In times of crisis, the ability of workers who lose their jobs to retain their purchasing power has important social and economic implications. A high replacement rate (ratio of unemployment benefits a worker receives relative to the worker’s last gross earning) ensures that the negative effects of rising unemployment on aggregate demand are mitigated. It also prevents workers from falling into poverty when they lose their jobs.
The table below shows the gross replacement rate in the first year of unemployment for as many countries as is available. The data is taken from a recent IMF working paper (see end of post for full reference). I have ranked countries from highest to lowest (restricting the sample to those countries which replacement rate is superior to 0).
An interesting finding is that European countries did not have the monopoly of high replacement rates in 2000. This challenges the notion that high economic development is a necessary or sufficient condition for protection fo workers to be high. Indeed, workerswho have unemployment insurance in non-EU countries sometimes score higher. For instance, in the top 10 one finds Ukraine, Algeria, and Taiwan, while Russia, Tunisia, Romania and Hong Kong make it into the top 20.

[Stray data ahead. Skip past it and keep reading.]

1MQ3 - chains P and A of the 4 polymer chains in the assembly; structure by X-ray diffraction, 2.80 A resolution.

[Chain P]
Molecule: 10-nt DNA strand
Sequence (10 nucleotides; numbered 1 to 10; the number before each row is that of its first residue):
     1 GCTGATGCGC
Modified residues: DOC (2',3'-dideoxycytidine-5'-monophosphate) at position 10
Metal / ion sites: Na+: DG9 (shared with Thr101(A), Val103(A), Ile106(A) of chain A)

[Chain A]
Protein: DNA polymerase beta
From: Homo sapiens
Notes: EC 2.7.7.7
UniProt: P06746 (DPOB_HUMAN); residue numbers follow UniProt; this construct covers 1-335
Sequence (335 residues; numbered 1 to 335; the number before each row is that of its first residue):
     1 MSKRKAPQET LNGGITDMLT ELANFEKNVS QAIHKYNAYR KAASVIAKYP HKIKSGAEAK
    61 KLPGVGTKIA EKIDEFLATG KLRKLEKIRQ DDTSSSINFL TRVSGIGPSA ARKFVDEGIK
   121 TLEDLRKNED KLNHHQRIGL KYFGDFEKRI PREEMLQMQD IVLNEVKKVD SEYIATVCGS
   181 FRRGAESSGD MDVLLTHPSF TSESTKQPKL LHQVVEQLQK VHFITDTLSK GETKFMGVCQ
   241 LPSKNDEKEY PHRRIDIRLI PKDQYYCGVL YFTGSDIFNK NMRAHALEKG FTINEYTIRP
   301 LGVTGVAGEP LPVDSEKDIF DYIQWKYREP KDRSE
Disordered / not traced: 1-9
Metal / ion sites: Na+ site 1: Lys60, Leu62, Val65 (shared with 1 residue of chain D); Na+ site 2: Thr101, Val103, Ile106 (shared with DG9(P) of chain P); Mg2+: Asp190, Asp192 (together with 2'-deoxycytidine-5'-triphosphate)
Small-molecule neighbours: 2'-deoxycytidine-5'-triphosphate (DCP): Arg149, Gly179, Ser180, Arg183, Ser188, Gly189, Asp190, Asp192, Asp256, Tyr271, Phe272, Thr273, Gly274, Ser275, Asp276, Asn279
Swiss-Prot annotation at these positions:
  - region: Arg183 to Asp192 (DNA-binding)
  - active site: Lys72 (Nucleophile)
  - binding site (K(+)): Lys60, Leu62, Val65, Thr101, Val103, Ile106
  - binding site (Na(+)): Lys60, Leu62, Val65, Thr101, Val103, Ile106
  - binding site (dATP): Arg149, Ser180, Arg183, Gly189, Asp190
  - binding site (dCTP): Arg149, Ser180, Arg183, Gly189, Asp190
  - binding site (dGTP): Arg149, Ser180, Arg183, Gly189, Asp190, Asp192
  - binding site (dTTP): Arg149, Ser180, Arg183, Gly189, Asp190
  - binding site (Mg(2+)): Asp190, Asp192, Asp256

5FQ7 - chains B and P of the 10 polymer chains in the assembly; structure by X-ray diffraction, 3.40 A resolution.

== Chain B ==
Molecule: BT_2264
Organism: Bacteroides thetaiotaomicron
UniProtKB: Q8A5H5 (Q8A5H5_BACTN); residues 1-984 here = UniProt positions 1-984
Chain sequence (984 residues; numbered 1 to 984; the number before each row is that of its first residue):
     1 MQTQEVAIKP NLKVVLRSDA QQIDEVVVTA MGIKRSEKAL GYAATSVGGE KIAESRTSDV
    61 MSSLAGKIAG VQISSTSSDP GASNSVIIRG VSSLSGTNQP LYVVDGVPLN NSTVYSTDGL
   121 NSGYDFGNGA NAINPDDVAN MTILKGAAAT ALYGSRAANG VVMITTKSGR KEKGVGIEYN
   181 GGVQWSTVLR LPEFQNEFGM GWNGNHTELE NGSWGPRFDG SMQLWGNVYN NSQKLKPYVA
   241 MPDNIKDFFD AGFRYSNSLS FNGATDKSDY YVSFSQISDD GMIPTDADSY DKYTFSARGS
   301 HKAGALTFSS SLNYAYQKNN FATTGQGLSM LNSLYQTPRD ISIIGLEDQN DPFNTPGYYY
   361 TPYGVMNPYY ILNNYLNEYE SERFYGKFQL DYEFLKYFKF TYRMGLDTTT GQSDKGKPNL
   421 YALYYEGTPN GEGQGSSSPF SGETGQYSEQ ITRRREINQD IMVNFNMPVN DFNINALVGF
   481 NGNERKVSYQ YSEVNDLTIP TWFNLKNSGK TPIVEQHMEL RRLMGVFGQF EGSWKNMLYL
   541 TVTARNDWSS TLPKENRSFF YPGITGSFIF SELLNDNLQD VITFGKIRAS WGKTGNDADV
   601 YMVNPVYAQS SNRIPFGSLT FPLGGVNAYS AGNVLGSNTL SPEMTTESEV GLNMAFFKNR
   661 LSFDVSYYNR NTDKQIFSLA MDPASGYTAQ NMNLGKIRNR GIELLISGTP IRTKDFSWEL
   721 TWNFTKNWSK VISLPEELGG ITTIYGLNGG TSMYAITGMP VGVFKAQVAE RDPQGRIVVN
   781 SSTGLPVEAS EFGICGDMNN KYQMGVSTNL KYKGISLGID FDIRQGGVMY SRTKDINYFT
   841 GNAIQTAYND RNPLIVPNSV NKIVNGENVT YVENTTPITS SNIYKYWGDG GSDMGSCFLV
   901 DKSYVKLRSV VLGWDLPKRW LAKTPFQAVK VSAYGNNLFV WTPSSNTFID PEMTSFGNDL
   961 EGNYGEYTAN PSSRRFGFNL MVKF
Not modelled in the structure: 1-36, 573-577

The Anglo Saxon countries rank poorly: UK (46th), Australia (43rd) and Ireland (39th); US (31st) i.e.: coming after Venezuala, Azerbaijan, Egypt, Belarus... The picture for Eastern European countries is more mixed with Bulgaria (16th), Romania (18th), Ukraine (9th) doing okay, whereas others do not do so well: Estonia (48th), Poland (41st), Czech Republic (42nd).
|Country||Gross Replacement Rate, year 1||Ranking|
Data taken from: Mariya Aleksynska and Martin Schindler (2011) Labor Market Regulations in Low-, Middle- and High-Income Countries: A New Panel Database. IMF Working Paper.